Primary Navigation for the CDC Website
CDC en Espaņol
Intimate Partner Violence During Pregnancy, A Guide for Clinicians: Screen Show and Lecture Notes  Slides 1–10

Back to Screen Show Presentation Index

Image 1 of 44

Slide 1 see text below

Intimate Partner Violence During Pregnancy. A Guide for Clinicians

First Next Last Return to IPVDP

Image 2 of 44

facts about intimate partner violence

Facts About Intimate Partner Violence (IPV)

  • Affects approximately 1.5 million women each year

  • Affects as many as 324,000 pregnant women each year

  • May be more common than conditions for which pregnant women are routinely screened

  • Possibly associated with unintended pregnancy, delayed prenatal care, smoking, alcohol and drug abuse

The facts about intimate partner violence and its effects on women’s health are alarming. Each year, approximately 1 and a half million women in the United States report a rape or physical assault by an intimate partner.1 This number includes as many as 324,000 women who are pregnant when violence occurs.2 These numbers probably underestimate the true magnitude of the problem because we know that most incidents are never reported.

Violence during pregnancy may be a more common problem than conditions for which pregnant women are routinely screened.3 Studies have found possible associations between intimate partner violence and unintended pregnancy, delayed prenatal care, and behavioral risk factors such as smoking and alcohol and drug abuse.3,4,5

Reproductive health care services are used routinely by millions of women each year and can provide an important point of contact during which screening for intimate partner violence and appropriate intervention or referral can occur. The purpose of this presentation is to suggest ways that you as a clinician can play a vital role in this effort.

First Previous Next Last Return to IPVDP

Image 3 of 44

All women are at risk

All Women Are At Risk

Victims of IPV come from every:

  • Age group
  • Religion
  • Ethnic/racial group
  • Socioeconomic level
  • Educational background
  • Sexual orientation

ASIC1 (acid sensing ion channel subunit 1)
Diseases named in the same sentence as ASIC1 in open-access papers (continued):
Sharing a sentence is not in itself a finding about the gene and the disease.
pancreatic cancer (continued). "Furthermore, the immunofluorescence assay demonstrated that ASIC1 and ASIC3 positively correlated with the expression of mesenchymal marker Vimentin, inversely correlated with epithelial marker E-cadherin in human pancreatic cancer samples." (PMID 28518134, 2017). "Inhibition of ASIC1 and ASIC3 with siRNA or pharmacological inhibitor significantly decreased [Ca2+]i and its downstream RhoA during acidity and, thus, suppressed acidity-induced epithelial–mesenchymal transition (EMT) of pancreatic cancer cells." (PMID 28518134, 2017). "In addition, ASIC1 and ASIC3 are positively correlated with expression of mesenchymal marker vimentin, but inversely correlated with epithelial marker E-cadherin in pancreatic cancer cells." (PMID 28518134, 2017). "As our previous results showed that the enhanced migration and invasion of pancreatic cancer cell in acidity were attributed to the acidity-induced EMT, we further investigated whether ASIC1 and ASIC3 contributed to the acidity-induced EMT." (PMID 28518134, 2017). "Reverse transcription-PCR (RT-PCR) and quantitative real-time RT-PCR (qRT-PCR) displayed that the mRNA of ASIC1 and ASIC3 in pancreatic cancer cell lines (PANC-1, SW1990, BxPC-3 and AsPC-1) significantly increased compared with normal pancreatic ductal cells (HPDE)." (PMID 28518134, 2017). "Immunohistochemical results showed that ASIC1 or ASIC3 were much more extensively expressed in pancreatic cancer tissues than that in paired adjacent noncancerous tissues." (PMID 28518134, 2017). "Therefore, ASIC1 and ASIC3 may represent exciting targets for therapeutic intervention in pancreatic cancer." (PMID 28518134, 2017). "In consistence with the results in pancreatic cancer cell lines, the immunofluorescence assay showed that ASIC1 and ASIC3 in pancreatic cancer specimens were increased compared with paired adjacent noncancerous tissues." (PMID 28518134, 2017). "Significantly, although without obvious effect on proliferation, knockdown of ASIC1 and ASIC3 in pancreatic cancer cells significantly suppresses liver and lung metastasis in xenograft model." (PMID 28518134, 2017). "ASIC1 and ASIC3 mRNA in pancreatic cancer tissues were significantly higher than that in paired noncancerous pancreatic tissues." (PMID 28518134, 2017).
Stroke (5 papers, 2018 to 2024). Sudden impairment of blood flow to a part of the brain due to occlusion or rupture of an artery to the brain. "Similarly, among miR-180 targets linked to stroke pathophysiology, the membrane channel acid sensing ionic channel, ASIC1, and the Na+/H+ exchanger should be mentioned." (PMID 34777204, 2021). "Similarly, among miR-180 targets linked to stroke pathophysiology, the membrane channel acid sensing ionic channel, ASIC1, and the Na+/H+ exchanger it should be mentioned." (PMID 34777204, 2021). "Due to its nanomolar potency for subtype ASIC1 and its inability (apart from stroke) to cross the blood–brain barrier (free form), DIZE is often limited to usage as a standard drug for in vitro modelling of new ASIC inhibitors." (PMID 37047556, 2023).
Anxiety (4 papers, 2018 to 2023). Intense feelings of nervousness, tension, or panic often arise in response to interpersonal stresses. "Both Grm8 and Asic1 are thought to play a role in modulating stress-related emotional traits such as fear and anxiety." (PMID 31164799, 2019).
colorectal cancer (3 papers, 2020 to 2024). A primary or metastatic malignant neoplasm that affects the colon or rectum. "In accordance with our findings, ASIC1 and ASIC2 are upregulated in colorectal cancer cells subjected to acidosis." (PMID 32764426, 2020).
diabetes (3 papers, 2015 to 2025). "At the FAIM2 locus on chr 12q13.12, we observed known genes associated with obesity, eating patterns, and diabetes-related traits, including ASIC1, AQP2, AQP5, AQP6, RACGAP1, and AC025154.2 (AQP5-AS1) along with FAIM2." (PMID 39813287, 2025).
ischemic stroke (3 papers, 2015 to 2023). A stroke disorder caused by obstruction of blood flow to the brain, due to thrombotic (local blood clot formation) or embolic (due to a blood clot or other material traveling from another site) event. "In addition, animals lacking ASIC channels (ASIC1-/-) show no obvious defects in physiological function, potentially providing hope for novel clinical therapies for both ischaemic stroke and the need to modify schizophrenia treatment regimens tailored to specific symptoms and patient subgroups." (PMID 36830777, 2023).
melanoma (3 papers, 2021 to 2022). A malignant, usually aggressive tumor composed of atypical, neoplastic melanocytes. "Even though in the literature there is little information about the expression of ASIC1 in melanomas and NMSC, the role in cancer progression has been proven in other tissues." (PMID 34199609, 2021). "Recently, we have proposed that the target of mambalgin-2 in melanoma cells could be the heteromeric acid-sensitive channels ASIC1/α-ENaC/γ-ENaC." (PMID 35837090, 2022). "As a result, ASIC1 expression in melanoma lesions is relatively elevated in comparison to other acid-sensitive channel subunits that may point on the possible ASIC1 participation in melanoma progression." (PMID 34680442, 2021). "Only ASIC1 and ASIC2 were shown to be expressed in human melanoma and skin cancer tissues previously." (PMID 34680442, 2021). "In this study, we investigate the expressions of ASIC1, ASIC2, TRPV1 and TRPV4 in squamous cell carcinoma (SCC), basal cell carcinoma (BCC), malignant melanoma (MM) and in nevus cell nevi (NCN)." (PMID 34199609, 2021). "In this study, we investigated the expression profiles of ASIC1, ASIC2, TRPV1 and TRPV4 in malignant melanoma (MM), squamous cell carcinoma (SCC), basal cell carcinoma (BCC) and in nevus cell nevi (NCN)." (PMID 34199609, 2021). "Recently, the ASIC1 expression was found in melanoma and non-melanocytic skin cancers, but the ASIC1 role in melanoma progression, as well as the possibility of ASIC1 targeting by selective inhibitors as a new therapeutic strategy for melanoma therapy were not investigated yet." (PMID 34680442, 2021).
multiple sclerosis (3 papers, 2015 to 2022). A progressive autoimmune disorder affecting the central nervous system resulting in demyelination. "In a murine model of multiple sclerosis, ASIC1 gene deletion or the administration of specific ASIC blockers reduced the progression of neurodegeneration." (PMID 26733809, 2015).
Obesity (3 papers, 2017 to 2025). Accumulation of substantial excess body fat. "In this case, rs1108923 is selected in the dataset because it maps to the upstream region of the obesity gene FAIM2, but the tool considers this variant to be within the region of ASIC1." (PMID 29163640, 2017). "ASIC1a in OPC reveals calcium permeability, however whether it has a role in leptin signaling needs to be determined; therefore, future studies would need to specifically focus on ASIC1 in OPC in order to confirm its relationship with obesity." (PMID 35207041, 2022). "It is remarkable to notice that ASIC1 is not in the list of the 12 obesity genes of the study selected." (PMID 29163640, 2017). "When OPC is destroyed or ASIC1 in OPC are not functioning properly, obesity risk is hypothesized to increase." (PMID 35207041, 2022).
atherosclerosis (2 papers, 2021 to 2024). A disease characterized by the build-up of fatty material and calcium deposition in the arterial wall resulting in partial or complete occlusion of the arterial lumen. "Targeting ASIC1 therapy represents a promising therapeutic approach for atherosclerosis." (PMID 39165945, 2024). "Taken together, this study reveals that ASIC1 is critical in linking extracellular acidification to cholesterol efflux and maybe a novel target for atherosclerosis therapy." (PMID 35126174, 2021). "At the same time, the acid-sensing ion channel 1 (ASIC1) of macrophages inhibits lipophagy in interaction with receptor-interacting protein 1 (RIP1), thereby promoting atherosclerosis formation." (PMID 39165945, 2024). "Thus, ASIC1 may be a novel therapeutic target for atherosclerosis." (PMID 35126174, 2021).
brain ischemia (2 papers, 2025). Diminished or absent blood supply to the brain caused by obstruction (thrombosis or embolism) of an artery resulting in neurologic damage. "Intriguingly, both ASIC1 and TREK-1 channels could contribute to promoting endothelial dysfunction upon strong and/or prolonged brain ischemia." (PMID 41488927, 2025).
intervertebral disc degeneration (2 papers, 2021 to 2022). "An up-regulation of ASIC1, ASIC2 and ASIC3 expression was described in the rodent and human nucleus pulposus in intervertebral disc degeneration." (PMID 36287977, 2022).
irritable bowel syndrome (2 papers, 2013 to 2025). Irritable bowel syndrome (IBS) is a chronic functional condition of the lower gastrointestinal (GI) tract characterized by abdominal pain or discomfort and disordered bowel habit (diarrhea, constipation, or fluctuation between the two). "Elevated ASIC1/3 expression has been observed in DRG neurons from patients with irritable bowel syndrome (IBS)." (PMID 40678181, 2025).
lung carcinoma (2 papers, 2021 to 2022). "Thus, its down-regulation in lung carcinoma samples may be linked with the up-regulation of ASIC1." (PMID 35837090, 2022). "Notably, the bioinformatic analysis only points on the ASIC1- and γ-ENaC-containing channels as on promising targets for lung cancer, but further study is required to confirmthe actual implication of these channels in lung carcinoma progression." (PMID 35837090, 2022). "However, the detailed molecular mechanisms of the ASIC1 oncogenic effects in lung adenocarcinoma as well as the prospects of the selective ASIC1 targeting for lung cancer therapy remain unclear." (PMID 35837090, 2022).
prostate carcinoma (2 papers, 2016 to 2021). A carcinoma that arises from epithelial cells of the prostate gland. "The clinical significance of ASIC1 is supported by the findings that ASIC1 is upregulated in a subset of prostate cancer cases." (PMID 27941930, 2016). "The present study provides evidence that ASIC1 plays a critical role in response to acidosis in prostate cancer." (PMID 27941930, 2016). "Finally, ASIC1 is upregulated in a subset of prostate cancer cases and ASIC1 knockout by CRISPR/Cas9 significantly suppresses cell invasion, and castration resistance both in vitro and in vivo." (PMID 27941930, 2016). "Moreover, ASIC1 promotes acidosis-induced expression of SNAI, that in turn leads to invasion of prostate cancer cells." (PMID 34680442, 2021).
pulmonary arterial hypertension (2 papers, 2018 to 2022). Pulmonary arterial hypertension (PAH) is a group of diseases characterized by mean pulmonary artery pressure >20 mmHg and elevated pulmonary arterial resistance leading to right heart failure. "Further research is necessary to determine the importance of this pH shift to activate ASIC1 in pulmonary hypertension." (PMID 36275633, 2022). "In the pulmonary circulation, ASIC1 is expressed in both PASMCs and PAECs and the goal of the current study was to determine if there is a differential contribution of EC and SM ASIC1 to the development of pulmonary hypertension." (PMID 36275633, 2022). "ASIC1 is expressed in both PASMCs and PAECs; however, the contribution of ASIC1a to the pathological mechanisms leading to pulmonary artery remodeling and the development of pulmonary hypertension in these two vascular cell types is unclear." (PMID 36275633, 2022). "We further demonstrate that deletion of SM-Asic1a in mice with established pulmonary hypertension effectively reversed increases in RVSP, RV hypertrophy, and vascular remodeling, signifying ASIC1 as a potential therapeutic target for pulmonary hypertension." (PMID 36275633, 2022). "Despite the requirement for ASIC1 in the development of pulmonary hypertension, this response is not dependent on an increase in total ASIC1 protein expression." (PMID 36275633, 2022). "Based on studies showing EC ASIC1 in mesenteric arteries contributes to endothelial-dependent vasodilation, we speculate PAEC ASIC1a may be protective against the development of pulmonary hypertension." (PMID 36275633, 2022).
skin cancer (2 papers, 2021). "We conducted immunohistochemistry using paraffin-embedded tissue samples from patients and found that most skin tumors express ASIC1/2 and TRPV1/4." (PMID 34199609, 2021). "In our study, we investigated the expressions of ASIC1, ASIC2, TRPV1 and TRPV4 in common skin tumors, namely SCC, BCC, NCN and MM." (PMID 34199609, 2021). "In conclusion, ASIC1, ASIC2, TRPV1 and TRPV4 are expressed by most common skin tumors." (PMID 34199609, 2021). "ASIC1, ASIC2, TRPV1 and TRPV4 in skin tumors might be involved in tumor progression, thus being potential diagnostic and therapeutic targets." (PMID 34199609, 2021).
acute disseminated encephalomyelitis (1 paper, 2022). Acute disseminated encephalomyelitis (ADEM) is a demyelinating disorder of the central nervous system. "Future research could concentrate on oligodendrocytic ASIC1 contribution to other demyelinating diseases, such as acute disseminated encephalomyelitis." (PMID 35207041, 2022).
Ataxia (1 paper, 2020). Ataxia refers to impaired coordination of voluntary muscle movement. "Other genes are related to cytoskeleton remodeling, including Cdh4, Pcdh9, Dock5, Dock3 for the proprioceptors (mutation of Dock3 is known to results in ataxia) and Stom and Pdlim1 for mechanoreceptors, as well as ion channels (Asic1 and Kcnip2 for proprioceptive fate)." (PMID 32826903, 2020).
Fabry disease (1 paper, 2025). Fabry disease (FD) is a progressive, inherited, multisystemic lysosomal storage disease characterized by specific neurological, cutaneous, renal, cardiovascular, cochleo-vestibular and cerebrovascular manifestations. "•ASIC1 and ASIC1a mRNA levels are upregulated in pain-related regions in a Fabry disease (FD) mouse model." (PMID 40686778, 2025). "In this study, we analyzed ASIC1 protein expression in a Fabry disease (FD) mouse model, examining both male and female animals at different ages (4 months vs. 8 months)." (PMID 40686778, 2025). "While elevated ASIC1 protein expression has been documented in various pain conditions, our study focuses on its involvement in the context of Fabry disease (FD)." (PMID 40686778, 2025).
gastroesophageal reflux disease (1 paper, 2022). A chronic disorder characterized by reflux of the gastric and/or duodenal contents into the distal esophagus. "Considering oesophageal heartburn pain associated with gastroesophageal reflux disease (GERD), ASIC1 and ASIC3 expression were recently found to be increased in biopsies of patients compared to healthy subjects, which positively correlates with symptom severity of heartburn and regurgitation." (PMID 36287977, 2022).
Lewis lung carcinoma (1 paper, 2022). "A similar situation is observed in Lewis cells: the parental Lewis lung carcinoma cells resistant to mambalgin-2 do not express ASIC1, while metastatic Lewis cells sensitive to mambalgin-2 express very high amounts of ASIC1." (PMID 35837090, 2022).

Why should providers screen every woman for intimate partner violence?

Although we know that not all women experience violence, we also know that violence against women frequently is unrecognized and unreported. We also know that there is no single profile of an abused woman or of a perpetrator. 

First Previous Next Last Return to IPVDP

Image 4 of 44

Window of opportunity

Window of Opportunity

  • 96% of pregnant women receive prenatal care

  • Average of 12–13 prenatal care visits

  • Opportunity to develop trust in health care providers

For many women, pregnancy may present a unique opportunity for repeated contact with health care providers. For this reason, pregnancy can be an important window of opportunity to identify patients experiencing violence and refer them to the appropriate services. This is true for women who are experiencing violence for the first time during pregnancy and for those who are experiencing ongoing violence. 

In the United States, 96% of women who have a live birth receive prenatal care. Most receive prenatal care within the first or second trimester of pregnancy. On average, pregnant women are seen for 12 or 13 prenatal visits.6 

The frequency of these visits offers an opportunity to develop trust between the patient, her health care provider, as well as other staff. Trust is a key factor in a woman’s decision to disclose information about intimate partner violence.

First Previous Next Last Return to IPVDP

Image 5 of 44

Window of opportunity

Window of Opportunity

During pregnancy, victims of IPV may be motivated by the:

  • Desire to be a good parent

  • Desire to prevent child abuse

  • Opportunity to think about the future

For a victim of intimate partner violence, the desire to be a good parent and to protect her child from possible abuse can be a powerful motivator for change in her life. Although the effect of pregnancy on a woman’s decision making is unknown, for some women, it is a time to think about the future.

As clinicians, you can serve an important role as advocates for change in a woman’s life by offering information, compassion, and support. The act of screening itself may be a key intervention that can help a woman begin to improve the quality of her life.7

First Previous Next Last Return to IPVDP

Image 6 of 44

Intimate partner

Intimate Partner

Current or former:

  • Spouse

  • Partner

  • Boyfriend

  • Girlfriend

The term intimate partner violence is also known as domestic violence, spouse abuse, or woman abuse. Before we can talk about intimate partner violence and how it may relate to pregnancy, it is necessary to define what we mean by an intimate partner and what we mean by violence.